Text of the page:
I’m pleased to announce the open beta test of ICLab’s clearinghouse for data about censored websites, https://iclab-tagteam.cs.umass.edu/ (temporary hostname, will be moved under iclab.org Real Soon Now). This site will aggregate manual and automated test reports, facilitate more efficient use of automated test resources, and help policy analysts draw conclusions about what gets censored in particular countries.
… Well, that’s the aspiration, anyway. Right now what we have is a slightly reskinned instance of the Berkman Center’s TagTeam software, loaded up with a set of sites reported as censored in leaks and so on (mostly about five years old) and the automated topic analysis I described in my PETS paper last year, and taking one ongoing input feed, from Herdict. I said it was a beta test.
If any of the above sounds interesting to you, there are a bunch of ways you can help:
The most important thing I need right now is additional inputs:
- Ongoing, manually curated reports of censored websites in a specific country (e.g. Engelli Web, rublacklist.net).
- Ongoing crowdsourced reports of inaccessible websites (like Herdict).
- Recent, credible one-time leaks of the actual blacklist used in some country, or shipped with some specific commercial
- Control groups: relatively low-volume feeds of long-tail material that isn’t particularly likely to get censored. (We already have the tall head.)
The optimal format for a continuously updated data source is an RSS feed that can be directly added to TagTeam as an
input.If that’s not available, the next best thing is a screen-scraper that takes the existing website or whatever and converts it to an RSS feed (we already have infrastructure for this; send a pull request to https://bitbucket.org/elwoz/iclab-topic-pipeline, adding a program to the
input-feedsdirectory, and I’ll take it from there).
The optimal format for a one-time source is whatever you have, I’m going to have to write a custom import script for it regardless.
The second most helpful thing would be manual verification of the topic labels assigned by my old analysis.
Simplycreate an account on the site, and then go through the sites that already have a topic:something tag and add more tags indicating whether that is accurate. Please get in touch with me first so we can coordinate efforts.
This task does not require a lot of technical skill, but it does need a lot of time and patience, and a strong stomach for the nasty underbelly of the Internet, ranging from garden-variety pornography all the way up to active advocacy for genocide. Fluency in diverse natural languages will also be helpful; the top five after English are Chinese, Japanese, Russian, Arabic, and Persian. Finally, many sites have been taken over by spam and/or malware, so you’ll want to use a disposable and locked-down browser instance.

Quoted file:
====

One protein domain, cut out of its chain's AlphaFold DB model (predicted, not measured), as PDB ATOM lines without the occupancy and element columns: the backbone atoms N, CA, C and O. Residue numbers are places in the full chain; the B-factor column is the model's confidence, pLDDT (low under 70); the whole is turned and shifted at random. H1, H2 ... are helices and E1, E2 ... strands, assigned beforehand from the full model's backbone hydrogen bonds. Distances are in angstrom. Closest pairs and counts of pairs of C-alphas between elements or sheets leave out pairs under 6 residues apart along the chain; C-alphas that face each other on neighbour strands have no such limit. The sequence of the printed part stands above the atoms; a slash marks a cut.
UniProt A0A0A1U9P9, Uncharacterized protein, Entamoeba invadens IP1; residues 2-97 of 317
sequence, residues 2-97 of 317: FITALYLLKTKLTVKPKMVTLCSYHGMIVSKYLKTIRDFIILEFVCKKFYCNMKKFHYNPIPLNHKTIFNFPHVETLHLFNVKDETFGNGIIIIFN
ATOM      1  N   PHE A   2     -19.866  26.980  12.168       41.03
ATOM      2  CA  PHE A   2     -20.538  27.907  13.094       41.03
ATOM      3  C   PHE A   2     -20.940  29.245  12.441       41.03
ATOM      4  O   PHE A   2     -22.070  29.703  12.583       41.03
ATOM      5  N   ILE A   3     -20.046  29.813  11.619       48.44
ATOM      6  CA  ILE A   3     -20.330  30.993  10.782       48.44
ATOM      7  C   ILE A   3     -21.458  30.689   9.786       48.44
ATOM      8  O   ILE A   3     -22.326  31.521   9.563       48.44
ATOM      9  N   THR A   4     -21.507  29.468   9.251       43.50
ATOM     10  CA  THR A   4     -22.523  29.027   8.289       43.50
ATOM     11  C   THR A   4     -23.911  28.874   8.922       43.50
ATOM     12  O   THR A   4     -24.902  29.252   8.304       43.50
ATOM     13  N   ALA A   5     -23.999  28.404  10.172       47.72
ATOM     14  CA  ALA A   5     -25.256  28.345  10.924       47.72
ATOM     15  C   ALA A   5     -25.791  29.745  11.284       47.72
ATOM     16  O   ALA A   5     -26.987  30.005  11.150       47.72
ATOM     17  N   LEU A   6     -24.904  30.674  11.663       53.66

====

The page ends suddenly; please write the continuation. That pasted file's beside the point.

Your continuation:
General poking at the site, kicking the tires, finding things that don’t work and telling me about them is also very helpful. (I already know about the missing documentation.)
If you have any experience hacking Ruby on Rails, I need all the help I can get upstreaming my changes to TagTeam and developing further extensions that we’re going to need.
If you have any nonzero level of skill with web, graphic, and/or UI design, I also need help improving the presentation of the site.
Anyone who runs ongoing, automated monitoring for censorship, on any scale from one city to the whole world, is invited to get in touch to talk about how my data might help you do it better.
If you have ideas for interesting uses for a large collection of possibly-censored websites with extracted text and topic labels, or interesting analyses we could run on it, please also get in touch.
Please note that account creation is manual right now—after filling out the sign-up form, email me at firstname.lastname@example.org and tell me the handle you picked plus a little about who you are and what you propose to do with the account.
Reproduction and dissemination of this announcement is encouraged.